Wednesday, 19 September 2007

King of King's

The only reason why the governor of the Bank of England has stayed in post must be a proper and mindful sense of his duty to remain until this regime has finished its dirty work destroying the long term interests of the British economy. Had he resigned in the face of the behaviour of the Westminster prime minister Brown and his puppy dog Chancellor the fat would truly have been in the fire immediately. As it is some pretence of the proper conduct of an economic and financial policy can be kept up and there remains some hope that meltdown can be avoided.

A very fine economist indeed, Mervyn King is now further distinguished for speaking the truth about moral hazard and the undertaking of unnecessary risk which has been accompanied by the greed of those who pursued their own interest (and bonus) to extremis. He is now bearing the opprobrium of political choices made by those answerable to no-one, the Westminster Labour party Executive, presumably because he subscribes to that old-fashioned notion of political duty and public service that Brown wouldn't recognize if it bit him in the bum.

Not that King needs Angels to defend him.


Nick Drew said...

King of Kings

But not necessarily For ever, and ever ?

hatfield girl said...

Not at the Bank of England ND, no. Why bother with it?

Anonymous said...

Bastards all. Not apropos of this post, HG, but most apropos of the fear of Gorgon, article in the Indy today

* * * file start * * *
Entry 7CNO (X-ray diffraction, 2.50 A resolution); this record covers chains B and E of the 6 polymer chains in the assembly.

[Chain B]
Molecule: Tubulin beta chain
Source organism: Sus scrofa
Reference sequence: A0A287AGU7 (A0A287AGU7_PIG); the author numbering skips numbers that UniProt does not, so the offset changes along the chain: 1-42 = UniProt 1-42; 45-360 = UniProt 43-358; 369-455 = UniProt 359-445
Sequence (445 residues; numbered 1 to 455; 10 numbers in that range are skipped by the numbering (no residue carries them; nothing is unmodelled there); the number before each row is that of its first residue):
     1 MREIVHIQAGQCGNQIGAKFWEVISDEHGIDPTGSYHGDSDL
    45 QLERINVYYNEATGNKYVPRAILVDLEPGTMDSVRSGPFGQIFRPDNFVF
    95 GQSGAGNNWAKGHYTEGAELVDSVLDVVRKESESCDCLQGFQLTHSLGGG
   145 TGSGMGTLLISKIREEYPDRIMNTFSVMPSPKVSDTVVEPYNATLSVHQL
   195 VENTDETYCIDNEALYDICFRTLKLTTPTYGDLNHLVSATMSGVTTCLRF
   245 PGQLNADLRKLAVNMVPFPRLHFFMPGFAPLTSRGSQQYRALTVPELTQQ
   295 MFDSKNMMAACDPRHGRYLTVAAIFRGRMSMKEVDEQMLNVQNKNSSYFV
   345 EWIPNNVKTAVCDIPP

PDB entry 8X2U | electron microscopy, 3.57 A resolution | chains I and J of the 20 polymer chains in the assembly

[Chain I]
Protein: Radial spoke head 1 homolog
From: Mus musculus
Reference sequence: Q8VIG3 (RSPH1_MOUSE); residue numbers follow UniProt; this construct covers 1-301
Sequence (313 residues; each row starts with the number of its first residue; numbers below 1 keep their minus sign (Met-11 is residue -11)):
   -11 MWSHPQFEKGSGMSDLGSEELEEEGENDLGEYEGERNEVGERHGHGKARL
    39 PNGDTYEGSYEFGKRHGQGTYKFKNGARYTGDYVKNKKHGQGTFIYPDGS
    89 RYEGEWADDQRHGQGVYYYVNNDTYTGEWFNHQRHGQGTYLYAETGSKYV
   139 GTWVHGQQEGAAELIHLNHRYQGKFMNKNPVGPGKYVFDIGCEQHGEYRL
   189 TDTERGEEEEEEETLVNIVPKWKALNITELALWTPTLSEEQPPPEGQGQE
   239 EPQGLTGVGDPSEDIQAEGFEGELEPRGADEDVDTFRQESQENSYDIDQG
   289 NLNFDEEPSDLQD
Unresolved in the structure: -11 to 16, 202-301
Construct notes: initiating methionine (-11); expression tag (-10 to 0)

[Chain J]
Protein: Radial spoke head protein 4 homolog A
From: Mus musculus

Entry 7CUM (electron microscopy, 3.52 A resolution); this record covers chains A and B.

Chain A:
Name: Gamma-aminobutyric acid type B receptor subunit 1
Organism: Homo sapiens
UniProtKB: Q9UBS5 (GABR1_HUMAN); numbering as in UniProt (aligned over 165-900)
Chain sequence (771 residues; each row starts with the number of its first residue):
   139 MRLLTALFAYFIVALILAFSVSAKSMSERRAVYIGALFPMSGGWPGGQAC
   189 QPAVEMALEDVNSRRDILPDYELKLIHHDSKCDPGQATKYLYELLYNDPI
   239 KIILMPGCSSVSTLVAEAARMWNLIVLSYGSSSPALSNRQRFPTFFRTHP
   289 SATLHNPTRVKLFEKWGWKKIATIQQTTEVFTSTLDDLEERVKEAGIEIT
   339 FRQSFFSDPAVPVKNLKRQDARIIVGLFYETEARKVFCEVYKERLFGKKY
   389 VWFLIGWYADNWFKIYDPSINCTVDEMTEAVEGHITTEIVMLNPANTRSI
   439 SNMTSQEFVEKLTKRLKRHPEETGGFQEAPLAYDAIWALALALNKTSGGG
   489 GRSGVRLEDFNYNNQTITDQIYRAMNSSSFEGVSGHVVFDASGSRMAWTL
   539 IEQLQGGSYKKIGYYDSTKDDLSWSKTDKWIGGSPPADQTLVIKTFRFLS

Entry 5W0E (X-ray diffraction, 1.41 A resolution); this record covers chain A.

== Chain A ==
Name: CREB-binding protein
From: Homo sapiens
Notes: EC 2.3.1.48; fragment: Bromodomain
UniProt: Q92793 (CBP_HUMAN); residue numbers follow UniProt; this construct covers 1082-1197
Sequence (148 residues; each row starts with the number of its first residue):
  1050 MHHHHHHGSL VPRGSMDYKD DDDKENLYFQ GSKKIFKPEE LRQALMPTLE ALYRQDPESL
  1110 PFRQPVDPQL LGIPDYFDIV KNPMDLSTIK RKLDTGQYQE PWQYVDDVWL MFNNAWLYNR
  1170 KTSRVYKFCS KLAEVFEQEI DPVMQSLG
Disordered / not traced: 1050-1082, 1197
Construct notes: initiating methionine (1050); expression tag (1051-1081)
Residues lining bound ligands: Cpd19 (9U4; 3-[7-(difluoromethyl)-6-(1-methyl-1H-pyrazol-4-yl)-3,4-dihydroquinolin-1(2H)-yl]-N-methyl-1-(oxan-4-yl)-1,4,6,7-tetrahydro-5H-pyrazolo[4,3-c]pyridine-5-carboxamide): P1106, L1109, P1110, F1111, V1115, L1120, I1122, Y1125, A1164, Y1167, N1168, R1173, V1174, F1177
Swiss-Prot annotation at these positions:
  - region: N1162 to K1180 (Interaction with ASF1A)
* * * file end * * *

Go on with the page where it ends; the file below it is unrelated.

ends with a Labour MP noting that the conference has already been stitched up.

As I said. Bastards all.

Anonymous said...

Mind you, central bank independence is not all that's cracked up to be.

It is a recent invention, circa 1987; we managed very well without it before and after.

It is based on the unreasonable belief that there is no trade off between inflation and unemployment, so that we can safely delegate the control of inflation to monetary policy by an independent central bank, while the government takes care of employment.

Maybe the trade-off between inflation and unemployment is small, but is not neglible. Little or even no trade-off in the long run, maybe, but certainly not in the short run where we always and continuously live.

And there are large scale costs from the lack of co-ordination between fiscal and monetary policy: higher interest rates, stronger exchange rates and more unemployment than could be the case if the Treasury and the Bank could work together.